Home » Ghost Box Tech » Calculating Step Sweep Rates of “Shack Hack” Ghost Boxes

Calculating Step Sweep Rates of “Shack Hack” Ghost Boxes

Step-Sweep Rates of Shack Hack Ghost Boxes

Calculating the sweep rate and the amount of time spent on one frequency step

The following chart is designed to figure out how fast a hacked ghost box radio stays on any one frequency.  This chart is based upon the idea that Ghost Boxer Adriana P. came up with in her article on this site and it is the best method to calculate sweep rates for your shack-hack ghost box.

The formula is quite simple.  First, you have to figure out how many frequency steps are in your ghost box’s AM and FM bands.  A typical radio is receives the following bands:

  • AM Band  520 – 1710 = 120 frequency steps
  • FM Band 87.5 – 108.1 = 104 frequency steps

The goal is to figure out the time it takes your hacked ghost box radio to go through the entire band cycle. You time this with a stop watch.  If you do not own a stopwatch, there are several available online and most cell phones have one as well.  Record the time it takes to scan through the entire band several times and then average out this number (total number of seconds / number of passes recorded).

Once you have the amount of time the it takes to scan the frequencies, simply divide that number by the number of frequencies for the band you are using.  If you are doing this right, it should give you a time in the form of a decimal place (0.xx).   This will tell you the length of time your radio spends on any one frequency when scanning through the radio band.  For example, if you get a reading of .20, that means that in 1 second, your radio has passed over 5 frequencies.  Think of this number the next time you get a reply of many words, or a voice that lasts too long to be a radio fragment.

Once you get the number for your radio, please send it to itc@itcvoices.org to be added to this chart.  If the radio you have has already been calculated, please send in the number anyway so several results can be averaged together to get a more accurate sample size.

We are also seeking one minute audio clips from both the AM and FM bands of these hacked radio Ghost Boxes so everyone can hear what the scan sounds like on each particular radio.  So if you have any of the radios above, please send in one minute of AM and one minute of FM without you talking.  Several Ghost Boxers live in areas where good reception is lacking, so we are gathering all the audio we can to get the clearest representation of what the scan sounds like for each of these radios.  This chart will present the best audio sample received from any particular radio hack subjectively judged by audio quality, clarity of reception, and instances of communication from the Other Side.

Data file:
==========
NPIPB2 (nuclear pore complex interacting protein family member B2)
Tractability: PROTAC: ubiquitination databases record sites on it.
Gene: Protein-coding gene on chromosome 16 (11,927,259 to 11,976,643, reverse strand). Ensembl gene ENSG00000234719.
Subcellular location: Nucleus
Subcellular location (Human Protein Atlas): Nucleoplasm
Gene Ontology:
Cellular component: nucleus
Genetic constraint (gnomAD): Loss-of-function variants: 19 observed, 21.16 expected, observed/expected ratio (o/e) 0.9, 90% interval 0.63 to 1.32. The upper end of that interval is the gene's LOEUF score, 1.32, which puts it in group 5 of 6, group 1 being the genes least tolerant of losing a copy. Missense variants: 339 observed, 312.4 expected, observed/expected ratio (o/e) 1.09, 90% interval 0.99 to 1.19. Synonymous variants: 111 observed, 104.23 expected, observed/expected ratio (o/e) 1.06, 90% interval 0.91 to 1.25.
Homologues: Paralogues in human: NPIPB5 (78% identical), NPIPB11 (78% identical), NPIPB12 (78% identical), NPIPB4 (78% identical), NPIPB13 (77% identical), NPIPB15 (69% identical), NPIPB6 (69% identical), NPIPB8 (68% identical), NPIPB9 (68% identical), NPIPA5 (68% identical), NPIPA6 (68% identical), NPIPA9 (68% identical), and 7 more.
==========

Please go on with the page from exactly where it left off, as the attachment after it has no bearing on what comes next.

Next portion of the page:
Kiwi Jeff has put together a more expansive list of attributes than the ones presented here.  If you are more technically inclined, you will want to view his data recordings for the some of the hacked radios listed below.  You can download his PDF here.

Kiwi Jeff notes that: “In terms of defining these parameters, it is important to take into consideration the selectivity curve of the IF and the adjacent channel rejection performance, as these parameters vary widely between hack models, and therefore influence any measurements of speed verses channels scanned to produce a voice. Also the (audio) signal to noise ratio is important, as per my data.”

Upon taking all of these factors into consideration, Kiwi Jeff states that: “My inital conclusions from the data I collected showed the Sangean was far superior to any other hack I tried. I think due in part to its sharp sided IF filter characteristic. This gave it good chunking of snippets, and combined with a well behaved (designed) AGC system, provided chunked artifacts with minimal noise between segments….(the) second best was the 12-469 (headless – without the clicking).”

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This data has been compiled from the data, intellectual, and audio contributions of Jaime CSteve HultayKiwi JeffAdriana P., and Tim Woolworth.  If you have additional data or audio that can help flesh out this chart for the benefit of all Ghost Boxers, please contact itc@itcvoices.org for posting information.



  1. Ed says:

    Kudos Tim… Glad you decided to move this article over from the old site.This revolutionary article you wrote along with Adriana’s original article “Ghost Box Voices that Last too Long” are two of my all time favorite and most referenced GB articles I have ever read. Bar None!!! I can’t count the number of times over the past few years that I have explained, diagrammed and demonstrated this concept to skeptics. Shuts them up almost immediately. Great Article!!!

    1. Tim says:

      Thanks Ed! Adriana’s breakthrough moment in calculating the step sweeps was a game changer for hacks. I am still hoping that some individuals will submit demo audio to fill the chart out completely, I also know that there have been several new hacks found that need to be added – maybe some day if other ghost boxers choose to participate this will become more representational of what gear people are actually using out there.

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